Lots of media Villagers are suggesting that the White House's public push back against Fox news, which consists entirely of publicly criticizing the cable channel's brand of faux journalism, is just like when Richard Nixon was president, declared war on his enemies (including news outlets), and used the full power of the federal government to exact his bouts of revenge.
That any semi-serious journalist would so casually compare Obama to Nixon because the Democratic doesn't like the openly partisan programming on Fox News is just embarrassing. (Did I mention Nixon illegally used the federal government to target his media foes?)
But Beltway pundits don't care. They think Obama is just like Nixon because Obama's aides have an opinion about wildly dishonest coverage from Fox News.
-"White House war on Fox: Echoes of Nixon-Agnew" [Baltimore Sun]
-"The White House's effort to target a news organization like Fox is vaguely Nixonian." [Commentary]
-"It makes the White House look childish and petty at best, and it has a distinct Nixonian -- Agnewesque? -- aroma at worst." [Washington Post]
-"Two-and-a-half years into the Nixon presidency, White House Special Counsel Chuck Colson compiled a twenty person "enemies list"...It looks like the Obama administration is off to a head start." [Foxnews.com]
For a real taste of what a twisted character Nixon was, and specifically how he really did declare war on news outlets he didn't like, the recent documentary Inventing LA: The Chandler Family and Their Times is a good place to start. The film, which recently aired on PBS, takes a look at the Chandler family and how they transformed both the Los Angeles Times and the city of Los Angeles throughout the 21st Century.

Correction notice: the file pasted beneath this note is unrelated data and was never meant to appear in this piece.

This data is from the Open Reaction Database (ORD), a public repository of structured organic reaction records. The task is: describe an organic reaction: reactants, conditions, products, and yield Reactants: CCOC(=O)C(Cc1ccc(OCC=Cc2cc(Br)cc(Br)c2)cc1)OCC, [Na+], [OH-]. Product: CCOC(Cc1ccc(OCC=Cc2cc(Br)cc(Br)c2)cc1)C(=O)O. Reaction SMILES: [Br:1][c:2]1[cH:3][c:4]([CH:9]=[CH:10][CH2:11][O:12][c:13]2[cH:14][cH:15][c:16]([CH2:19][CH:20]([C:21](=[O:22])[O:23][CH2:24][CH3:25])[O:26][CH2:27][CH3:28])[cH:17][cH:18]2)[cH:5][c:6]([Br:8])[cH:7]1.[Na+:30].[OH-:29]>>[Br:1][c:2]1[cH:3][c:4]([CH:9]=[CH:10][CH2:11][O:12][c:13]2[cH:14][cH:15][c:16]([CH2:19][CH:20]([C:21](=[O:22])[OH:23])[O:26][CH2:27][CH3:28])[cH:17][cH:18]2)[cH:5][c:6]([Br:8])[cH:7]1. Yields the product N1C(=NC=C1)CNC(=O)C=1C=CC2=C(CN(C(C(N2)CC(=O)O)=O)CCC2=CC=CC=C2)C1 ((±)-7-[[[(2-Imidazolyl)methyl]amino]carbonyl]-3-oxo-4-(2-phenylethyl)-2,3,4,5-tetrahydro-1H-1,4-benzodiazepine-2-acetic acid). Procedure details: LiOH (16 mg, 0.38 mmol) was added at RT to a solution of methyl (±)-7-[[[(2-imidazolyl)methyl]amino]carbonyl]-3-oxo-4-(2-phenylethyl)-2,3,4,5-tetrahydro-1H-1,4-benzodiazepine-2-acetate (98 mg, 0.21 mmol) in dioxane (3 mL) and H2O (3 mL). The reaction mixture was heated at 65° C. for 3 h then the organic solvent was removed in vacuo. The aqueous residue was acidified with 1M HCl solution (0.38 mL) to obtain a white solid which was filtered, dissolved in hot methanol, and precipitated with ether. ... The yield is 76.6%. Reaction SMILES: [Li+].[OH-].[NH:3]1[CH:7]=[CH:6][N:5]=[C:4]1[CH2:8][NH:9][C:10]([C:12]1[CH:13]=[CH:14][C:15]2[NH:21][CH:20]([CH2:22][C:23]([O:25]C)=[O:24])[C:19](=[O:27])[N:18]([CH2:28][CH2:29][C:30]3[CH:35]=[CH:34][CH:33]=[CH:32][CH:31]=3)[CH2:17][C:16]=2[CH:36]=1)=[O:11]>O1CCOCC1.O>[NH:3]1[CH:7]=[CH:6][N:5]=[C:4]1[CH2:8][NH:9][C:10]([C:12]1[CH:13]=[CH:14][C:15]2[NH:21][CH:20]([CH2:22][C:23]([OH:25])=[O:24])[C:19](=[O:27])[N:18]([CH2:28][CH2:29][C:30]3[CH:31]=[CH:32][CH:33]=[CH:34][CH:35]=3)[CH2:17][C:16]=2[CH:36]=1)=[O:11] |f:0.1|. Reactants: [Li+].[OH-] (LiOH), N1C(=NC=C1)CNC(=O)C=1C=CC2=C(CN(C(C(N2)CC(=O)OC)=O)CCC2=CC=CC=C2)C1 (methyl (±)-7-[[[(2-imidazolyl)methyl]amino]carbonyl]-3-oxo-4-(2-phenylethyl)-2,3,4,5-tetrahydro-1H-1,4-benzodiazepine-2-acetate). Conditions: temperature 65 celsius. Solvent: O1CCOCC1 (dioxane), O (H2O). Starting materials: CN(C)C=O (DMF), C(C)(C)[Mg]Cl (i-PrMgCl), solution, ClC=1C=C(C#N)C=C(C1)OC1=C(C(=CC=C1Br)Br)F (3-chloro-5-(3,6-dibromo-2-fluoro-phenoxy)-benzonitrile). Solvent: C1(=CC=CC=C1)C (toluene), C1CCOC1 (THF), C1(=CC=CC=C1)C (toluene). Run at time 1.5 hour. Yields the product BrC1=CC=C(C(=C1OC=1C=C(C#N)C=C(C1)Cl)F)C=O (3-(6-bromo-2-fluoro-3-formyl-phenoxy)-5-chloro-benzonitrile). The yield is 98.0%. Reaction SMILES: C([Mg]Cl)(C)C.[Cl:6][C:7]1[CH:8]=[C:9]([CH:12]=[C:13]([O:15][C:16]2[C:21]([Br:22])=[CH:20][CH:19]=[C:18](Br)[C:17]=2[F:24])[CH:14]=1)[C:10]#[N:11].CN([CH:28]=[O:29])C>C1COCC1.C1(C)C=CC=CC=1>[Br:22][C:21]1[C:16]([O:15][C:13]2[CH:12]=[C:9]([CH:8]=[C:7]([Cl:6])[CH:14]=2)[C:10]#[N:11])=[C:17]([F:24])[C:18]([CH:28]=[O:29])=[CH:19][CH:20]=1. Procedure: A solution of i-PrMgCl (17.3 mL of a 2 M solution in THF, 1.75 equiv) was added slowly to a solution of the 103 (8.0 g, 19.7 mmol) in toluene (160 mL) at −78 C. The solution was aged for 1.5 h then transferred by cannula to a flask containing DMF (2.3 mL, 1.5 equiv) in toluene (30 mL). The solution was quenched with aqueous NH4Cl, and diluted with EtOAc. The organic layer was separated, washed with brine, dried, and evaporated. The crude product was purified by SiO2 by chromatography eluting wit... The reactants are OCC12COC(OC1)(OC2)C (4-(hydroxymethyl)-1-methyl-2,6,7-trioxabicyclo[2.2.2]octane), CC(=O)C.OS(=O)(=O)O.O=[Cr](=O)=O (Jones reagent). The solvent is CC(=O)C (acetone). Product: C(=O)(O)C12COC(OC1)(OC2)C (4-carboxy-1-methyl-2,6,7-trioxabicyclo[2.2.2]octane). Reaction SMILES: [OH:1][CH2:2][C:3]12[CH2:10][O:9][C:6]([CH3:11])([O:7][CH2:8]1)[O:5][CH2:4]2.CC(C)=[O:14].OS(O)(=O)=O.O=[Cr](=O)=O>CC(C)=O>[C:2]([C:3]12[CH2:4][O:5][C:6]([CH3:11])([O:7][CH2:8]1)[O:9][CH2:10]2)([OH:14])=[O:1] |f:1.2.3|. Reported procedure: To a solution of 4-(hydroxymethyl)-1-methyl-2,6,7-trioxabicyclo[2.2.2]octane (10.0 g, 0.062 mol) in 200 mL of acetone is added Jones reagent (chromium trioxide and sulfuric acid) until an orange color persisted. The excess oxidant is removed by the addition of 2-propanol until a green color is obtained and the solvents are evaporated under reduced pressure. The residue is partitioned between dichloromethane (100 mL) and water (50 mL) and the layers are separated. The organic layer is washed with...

One of the most interesting nuggets contained in the documentary, as it detailed the newspaper's often contentious relationship with California native Richard Nixon, was a tape recording of a telephone call between Attorney General George Mitchell and Nixon, who was giving out orders to target members of the left-leaning Chandler family, whom Nixon despised [emphasis added]:
Nixon: I want you to direct the most trusted person you have in the immigration service, that they are to look at all of the activities of the Los Angeles Times. All, underlined, to see if they are violating the wetback thing. let me explain because as a Californian I know.
Everyday in California hires them ["wetbacks"]. There's no law against it because they are there. Because for menial things and so forth. [Times publisher] Otis Chandler, I want him checked with regards to his gardener. I understand he's a wetback.
We are going to go after the Chandlers. Every one. Individually, collectively. Their income taxes. They're starting this week. Everyone of those sons of bitches, is that clear?
Mitchell: Yes, sir.
Nixon: Do it. Give me a report.
Mitchell. Very well, sir.
Yes, that was the U.S. Attorney General being told by the President of the United States, to sic federal agents on private citizens because Nixon wanted to settle some scores with prominent journalists.
That's how a real enemies list works. By contrast, having senior members of the Obama White House publicly air their critiques of a cable channel doesn't even compare. That is self-evident. But lots of media elites like the sound of the Nixon/Obama comparison, so expect more chatter about it, regardless of how idiotic the rhetoric is.
UPDATED: Right on cue, Republicans today push the Nixon "enemies list" meme. We'll see if anyone in the press bothers to fact check the historically false comparison.
UPDATED: Politico, covering Sen. Lamar Alexander's "enemies list" speech today, passes on providing any historical context. But good news! Politico did reprint Alexander's speech, in its entirety (all 37 paragraphs), under the auspice that it's "news."